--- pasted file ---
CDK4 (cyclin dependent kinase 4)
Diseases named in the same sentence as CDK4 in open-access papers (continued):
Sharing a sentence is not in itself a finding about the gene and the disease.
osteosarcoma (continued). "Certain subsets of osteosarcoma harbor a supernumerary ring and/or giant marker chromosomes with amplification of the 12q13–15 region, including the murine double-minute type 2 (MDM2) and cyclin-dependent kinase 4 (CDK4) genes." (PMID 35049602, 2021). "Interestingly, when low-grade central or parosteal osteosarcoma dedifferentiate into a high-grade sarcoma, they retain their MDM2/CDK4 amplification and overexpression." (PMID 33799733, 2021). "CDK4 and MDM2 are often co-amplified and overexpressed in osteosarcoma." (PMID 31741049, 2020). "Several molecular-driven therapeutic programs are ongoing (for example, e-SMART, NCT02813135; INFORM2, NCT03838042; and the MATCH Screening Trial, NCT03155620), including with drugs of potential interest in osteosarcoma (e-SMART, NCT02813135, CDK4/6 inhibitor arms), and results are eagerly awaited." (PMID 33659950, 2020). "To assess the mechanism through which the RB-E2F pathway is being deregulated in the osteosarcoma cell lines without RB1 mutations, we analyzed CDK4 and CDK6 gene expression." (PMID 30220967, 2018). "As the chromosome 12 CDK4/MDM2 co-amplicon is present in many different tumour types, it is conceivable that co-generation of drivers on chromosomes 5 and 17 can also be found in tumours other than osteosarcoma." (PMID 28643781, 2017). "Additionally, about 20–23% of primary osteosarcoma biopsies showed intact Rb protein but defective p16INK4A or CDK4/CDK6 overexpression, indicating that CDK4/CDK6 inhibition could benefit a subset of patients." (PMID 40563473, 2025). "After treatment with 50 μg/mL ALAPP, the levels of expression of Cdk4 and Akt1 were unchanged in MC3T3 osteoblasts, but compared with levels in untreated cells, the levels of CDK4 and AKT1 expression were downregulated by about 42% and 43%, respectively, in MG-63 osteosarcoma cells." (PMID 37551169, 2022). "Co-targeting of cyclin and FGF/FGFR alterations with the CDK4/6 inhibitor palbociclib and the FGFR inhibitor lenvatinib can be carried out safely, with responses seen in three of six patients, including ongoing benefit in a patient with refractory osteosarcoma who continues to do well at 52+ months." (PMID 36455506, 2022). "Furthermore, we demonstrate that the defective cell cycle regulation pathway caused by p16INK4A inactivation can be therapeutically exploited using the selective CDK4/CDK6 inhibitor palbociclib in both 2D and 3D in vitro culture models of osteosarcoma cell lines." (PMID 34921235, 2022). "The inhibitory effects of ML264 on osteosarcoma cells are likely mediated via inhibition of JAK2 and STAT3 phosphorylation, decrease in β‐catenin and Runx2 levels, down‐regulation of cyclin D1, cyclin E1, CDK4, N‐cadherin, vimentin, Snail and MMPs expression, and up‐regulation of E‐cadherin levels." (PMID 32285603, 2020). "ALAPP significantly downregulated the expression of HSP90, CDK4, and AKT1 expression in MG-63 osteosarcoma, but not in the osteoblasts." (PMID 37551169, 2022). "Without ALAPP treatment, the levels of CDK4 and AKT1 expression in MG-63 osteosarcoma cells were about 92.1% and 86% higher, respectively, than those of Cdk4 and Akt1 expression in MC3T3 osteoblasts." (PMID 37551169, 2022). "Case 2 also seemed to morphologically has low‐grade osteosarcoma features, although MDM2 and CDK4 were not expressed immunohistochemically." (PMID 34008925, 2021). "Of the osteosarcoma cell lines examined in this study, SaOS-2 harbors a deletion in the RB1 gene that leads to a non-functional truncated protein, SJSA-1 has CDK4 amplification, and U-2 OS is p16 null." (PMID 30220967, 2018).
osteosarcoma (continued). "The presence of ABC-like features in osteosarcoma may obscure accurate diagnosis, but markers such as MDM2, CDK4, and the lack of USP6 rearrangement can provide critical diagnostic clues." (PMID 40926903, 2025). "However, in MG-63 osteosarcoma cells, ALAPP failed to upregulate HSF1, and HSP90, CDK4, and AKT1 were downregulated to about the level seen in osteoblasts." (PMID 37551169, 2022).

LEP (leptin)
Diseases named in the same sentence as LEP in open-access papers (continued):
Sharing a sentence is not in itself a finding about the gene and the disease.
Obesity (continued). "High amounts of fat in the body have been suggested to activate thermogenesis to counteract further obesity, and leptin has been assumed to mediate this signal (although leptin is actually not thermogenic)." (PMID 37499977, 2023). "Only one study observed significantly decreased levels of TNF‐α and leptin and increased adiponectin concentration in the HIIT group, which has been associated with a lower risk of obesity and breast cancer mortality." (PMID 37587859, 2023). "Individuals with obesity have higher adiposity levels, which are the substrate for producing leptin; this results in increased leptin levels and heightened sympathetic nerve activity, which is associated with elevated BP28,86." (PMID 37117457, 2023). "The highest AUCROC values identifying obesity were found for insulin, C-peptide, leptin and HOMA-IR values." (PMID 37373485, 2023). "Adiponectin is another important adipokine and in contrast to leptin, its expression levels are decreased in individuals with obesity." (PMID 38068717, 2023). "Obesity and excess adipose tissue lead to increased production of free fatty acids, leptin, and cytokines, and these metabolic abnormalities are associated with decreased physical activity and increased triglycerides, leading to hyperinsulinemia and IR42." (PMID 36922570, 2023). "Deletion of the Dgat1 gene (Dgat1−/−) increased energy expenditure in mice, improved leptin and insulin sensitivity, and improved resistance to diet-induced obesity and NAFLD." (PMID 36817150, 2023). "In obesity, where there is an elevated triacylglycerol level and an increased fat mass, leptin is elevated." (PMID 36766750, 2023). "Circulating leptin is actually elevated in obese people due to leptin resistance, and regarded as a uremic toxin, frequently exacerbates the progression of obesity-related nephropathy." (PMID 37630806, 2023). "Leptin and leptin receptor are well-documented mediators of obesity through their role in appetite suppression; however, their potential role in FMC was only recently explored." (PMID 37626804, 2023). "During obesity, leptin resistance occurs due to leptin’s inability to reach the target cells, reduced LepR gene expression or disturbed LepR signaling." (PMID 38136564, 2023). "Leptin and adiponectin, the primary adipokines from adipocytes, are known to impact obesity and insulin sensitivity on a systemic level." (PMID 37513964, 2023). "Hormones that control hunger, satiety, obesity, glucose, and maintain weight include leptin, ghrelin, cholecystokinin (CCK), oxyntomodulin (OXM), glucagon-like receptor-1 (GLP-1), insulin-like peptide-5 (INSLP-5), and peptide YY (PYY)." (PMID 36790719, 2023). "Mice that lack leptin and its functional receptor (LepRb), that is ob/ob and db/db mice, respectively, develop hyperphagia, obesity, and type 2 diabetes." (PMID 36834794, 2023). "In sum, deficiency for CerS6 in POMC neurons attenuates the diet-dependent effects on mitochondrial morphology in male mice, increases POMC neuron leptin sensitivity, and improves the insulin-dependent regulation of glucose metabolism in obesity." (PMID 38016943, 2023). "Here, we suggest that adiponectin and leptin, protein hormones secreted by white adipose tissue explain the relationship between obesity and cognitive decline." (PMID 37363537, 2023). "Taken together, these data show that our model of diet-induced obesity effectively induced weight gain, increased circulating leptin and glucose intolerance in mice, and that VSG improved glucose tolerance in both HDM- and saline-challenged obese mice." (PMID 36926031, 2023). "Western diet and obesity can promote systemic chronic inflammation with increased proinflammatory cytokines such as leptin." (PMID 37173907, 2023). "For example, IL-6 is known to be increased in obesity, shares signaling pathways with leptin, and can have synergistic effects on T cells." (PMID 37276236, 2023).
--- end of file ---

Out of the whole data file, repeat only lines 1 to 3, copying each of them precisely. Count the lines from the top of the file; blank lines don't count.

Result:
CDK4 (cyclin dependent kinase 4)
Diseases named in the same sentence as CDK4 in open-access papers (continued):
Sharing a sentence is not in itself a finding about the gene and the disease.